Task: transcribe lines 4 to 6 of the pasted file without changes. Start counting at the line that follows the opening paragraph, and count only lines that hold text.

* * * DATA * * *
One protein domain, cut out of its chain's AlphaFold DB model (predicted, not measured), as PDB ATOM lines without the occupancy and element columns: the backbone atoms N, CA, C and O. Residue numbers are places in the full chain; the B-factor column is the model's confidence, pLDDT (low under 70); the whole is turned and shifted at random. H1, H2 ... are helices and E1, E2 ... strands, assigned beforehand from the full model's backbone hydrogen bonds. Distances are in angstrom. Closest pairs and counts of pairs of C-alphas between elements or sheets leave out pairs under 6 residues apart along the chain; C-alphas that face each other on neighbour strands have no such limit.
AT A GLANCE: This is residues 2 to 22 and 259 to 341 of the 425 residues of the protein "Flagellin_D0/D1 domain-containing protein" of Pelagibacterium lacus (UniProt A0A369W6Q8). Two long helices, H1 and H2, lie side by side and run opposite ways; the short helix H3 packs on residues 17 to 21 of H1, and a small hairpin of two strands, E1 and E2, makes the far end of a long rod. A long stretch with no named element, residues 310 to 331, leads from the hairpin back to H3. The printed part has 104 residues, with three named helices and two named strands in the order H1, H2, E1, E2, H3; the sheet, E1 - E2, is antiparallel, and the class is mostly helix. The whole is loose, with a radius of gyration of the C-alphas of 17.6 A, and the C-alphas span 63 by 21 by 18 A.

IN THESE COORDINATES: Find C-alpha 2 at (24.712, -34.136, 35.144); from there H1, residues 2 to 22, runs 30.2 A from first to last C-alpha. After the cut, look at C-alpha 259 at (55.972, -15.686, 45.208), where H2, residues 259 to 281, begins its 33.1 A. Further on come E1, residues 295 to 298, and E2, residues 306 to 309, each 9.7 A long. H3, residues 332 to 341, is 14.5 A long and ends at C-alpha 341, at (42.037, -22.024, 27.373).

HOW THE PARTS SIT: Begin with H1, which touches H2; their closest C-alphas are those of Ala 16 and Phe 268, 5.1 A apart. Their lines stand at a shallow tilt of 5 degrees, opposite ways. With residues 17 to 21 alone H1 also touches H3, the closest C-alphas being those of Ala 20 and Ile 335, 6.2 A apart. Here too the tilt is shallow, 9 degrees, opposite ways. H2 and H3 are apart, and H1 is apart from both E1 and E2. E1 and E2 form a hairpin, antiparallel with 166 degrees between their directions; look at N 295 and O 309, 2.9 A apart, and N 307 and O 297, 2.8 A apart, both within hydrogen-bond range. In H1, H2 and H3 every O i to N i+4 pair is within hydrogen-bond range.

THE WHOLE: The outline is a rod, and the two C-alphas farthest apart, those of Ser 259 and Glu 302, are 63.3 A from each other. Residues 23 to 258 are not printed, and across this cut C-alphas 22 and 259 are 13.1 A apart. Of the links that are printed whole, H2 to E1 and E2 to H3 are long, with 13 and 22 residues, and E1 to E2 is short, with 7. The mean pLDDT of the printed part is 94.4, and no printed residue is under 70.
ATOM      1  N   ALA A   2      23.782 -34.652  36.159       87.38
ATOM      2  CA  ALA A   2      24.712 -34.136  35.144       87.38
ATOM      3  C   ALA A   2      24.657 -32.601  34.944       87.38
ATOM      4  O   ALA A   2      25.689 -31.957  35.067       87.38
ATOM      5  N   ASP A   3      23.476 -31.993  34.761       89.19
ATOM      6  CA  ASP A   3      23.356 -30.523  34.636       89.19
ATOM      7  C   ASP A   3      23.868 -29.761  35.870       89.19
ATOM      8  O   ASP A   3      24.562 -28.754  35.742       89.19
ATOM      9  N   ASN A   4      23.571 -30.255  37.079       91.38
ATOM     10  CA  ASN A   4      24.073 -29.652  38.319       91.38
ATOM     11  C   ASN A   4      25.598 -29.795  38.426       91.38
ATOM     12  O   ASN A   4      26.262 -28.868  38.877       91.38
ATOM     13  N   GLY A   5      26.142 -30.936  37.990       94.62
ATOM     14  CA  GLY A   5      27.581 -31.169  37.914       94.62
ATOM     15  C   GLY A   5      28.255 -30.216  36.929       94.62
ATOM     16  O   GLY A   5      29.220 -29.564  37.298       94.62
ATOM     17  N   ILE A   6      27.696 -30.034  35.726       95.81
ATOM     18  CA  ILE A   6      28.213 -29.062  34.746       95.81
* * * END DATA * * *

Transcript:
THE WHOLE: The outline is a rod, and the two C-alphas farthest apart, those of Ser 259 and Glu 302, are 63.3 A from each other. Residues 23 to 258 are not printed, and across this cut C-alphas 22 and 259 are 13.1 A apart. Of the links that are printed whole, H2 to E1 and E2 to H3 are long, with 13 and 22 residues, and E1 to E2 is short, with 7. The mean pLDDT of the printed part is 94.4, and no printed residue is under 70.
ATOM      1  N   ALA A   2      23.782 -34.652  36.159       87.38
ATOM      2  CA  ALA A   2      24.712 -34.136  35.144       87.38